ONCAlert | 2018 Gastrointestinal Cancers Symposium
Colorectal Cancer Case Studies

Treatment Options for KRAS-Mutant Unresectable mCRC

Paul Helft, MD
Published Online:Apr 05, 2017
In this case-based interview, Paul Helft, MD, describes the case of a 62-year-old man who has newly diagnosed colorectal cancer and a KRAS mutation.

Treatment Options for Metastatic CRC

Paul Helft, MD: In the very recent past, we wouldn’t necessarily have tested a patient for the presence or absence of defective mismatch repair. In recent years, we have discovered that MSI status, or mismatch repair status as conferred by especially high frequency microsatellite instability, has become a very important biomarker for a small subgroup of patients who are now very important because other therapies are available to them. So, certainly, a patient such as this at the very beginning of their illness should have their MSI status determined.
Such a patient obviously has multiple options open to him for first-line therapy. One of the first ways that we sort patients when they walk into the office with such a situation is to determine whether or not they will ever become a candidate for curative intent therapies, such as surgery. Such a patient with widespread disease is exceedingly unlikely ever to go on to undergo intervention such as surgery with curative intent. So, in such patients, our goals of therapy are different. They are to improve overall survival and progression-free survival, and to maintain their quality of life for as long as possible through the course of their illness. In such a patient, we would always consider the question of surgery. In particular, the question of whether or not the primary tumor should undergo resection or not is an important question for the 25% of patients who show up with stage 4 de novo disease. This question was and has been a relatively complicated question, having to do with things like the patient’s performance status, their risks of surgery, the burden of their disease, the location and complexity of their primary tumor resection, whether the tumor is obstructing or not—or nearly obstructing—or whether there are other incidental complications such as bleeding.
Now in such a patient, some recent studies have suggested that patients through the course of their illness will never actually need to undergo such a surgery for their primary tumor. And in this patient who’s basically asymptomatic from the point of view of his primary tumor, I would not recommend that he go to surgery. As for other surgical techniques, such as metastasectomy—those surgeries which are aimed at resecting metastatic disease—he obviously has too widespread disease to undergo resection.
In terms of the patient’s choices for first-line therapy, most patients that we see with this disease are going to be candidates for combination chemotherapy with antibodies. Some patients with, say, more medical comorbidities or with a worse performance status might do better with a single chemotherapy drug, in particular, a fluoropyrimidine such as 5-FU or capecitabine. And then, the antibody question is really a separate question. But, certainly, this patient with a good performance status would be a candidate for combination chemotherapy. And multiple studies and experience over multiple years have suggested that the first line of chemotherapy backbone is not a very important question, that they are, in general, equivalent. So, either irinotecan or oxaliplatin in combination with a fluoropyrimidine would be a good choice for this patient.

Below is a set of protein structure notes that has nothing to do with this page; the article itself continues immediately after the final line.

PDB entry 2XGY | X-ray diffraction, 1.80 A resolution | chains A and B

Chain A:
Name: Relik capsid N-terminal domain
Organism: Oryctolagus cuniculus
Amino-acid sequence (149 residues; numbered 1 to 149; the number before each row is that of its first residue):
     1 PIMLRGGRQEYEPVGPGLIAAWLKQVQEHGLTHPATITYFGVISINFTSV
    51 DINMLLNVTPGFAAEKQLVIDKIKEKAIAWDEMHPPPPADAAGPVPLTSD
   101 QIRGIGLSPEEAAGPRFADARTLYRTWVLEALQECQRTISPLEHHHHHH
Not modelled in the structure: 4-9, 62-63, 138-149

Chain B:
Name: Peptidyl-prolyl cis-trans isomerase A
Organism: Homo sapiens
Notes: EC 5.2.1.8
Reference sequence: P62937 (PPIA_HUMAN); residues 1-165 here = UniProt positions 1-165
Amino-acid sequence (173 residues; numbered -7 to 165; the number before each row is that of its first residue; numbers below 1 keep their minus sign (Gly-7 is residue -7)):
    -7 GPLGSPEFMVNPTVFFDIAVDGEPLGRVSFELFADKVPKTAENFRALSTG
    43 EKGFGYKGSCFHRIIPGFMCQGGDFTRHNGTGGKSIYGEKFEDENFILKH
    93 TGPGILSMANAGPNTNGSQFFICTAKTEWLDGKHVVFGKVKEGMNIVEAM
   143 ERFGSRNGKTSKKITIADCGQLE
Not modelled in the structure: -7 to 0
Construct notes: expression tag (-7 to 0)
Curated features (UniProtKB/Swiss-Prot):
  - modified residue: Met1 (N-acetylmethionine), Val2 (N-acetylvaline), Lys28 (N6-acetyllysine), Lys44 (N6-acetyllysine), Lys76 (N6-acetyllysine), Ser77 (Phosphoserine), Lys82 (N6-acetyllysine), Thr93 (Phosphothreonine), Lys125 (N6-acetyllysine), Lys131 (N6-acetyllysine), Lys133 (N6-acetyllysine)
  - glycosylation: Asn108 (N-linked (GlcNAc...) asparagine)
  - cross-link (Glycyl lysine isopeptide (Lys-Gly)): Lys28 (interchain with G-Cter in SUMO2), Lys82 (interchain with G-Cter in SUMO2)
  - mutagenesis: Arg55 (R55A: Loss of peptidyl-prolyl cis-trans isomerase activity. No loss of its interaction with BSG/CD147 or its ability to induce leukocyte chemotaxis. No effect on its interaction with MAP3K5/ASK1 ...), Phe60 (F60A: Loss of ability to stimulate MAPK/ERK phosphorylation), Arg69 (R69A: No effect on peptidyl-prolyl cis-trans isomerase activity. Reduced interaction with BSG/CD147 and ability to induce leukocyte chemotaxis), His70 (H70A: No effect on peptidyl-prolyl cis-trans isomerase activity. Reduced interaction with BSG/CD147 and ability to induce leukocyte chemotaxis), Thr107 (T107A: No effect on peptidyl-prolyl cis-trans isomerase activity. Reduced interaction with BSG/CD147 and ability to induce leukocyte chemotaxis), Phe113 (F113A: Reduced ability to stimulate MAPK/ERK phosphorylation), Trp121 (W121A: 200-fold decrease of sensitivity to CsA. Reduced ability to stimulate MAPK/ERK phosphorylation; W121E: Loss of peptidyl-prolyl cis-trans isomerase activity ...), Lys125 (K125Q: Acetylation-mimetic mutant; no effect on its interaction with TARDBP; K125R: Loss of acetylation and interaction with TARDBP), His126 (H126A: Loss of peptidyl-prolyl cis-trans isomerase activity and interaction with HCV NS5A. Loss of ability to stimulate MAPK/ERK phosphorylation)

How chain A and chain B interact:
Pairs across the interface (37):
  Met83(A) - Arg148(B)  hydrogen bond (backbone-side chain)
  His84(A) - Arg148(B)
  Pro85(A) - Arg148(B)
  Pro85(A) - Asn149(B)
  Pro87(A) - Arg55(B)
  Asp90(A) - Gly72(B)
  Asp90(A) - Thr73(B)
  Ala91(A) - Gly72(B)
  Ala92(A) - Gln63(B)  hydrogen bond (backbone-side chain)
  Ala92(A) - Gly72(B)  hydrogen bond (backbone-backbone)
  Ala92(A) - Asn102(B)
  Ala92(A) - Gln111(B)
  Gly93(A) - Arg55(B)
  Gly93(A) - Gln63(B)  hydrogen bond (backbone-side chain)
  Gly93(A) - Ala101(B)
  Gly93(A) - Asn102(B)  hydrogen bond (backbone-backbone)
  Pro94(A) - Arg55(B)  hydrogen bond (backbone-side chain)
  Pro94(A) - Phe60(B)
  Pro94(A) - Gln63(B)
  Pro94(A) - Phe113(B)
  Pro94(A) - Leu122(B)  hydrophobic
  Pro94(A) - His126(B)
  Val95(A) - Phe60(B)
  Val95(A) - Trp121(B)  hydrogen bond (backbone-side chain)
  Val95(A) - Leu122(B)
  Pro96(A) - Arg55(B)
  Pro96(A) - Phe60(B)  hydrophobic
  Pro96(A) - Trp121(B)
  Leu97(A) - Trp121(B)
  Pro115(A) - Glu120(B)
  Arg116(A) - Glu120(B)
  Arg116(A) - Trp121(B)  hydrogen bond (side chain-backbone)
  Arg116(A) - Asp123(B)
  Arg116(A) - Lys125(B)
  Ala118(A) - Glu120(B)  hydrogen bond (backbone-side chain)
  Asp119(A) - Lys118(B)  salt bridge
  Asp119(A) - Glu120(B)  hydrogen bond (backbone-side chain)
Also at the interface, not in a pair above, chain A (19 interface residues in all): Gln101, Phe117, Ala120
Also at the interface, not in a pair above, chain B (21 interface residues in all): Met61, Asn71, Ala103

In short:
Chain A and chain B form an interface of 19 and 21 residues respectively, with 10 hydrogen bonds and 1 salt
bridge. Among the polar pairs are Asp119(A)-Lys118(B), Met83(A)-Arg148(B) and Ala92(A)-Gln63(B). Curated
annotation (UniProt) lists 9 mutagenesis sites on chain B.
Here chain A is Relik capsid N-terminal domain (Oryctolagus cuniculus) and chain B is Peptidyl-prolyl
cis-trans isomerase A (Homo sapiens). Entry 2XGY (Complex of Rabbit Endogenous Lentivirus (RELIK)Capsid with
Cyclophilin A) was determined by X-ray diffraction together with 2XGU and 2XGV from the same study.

February 2013

  • A 62-year old man presented to his primary care physician complaining of weight loss and bloody stool.
  • PMH includes type 2 diabetes, well controlled on metformin
  • He was referred for a colonoscopy:
    • Biopsy of a 6 cm. mass proximal to the sigmoid colon showed moderately differentiated adenocarcinoma
    • Genetic testing was positive for KRAS exon 3 mutation
  • Imaging of the chest, abdomen, and pelvis showed metastases to inguinal nodes, diffuse hepatic lesions and a 4 cm. nodule in the left lung.
  • Diagnosis: stage 4 colorectal adenocarcinoma, unresectable
  • After discussion with the patient about his options for systemic therapy, he was started on FOLFIRI and bevacizumab. Moderate nausea and vomiting was managed with ondansetron.
  • Follow-up imaging at 6 months showed marked regression in the primary tumor and lung lesion. Subsequent scans showed stable disease.



March 2014

  • Thirteen months later, the patient reported weight loss and fatigue; he continued to do household chores but was too tired for exercise.
  • CT scan showed increase in size of several of the hepatic lesions.
  • Bevacizumab therapy was continued; the patient was also started on FOLFOX.
  • Follow up CT showed significant shrinkage of hepatic metastases. The patient continued to tolerate therapy and appeared well.
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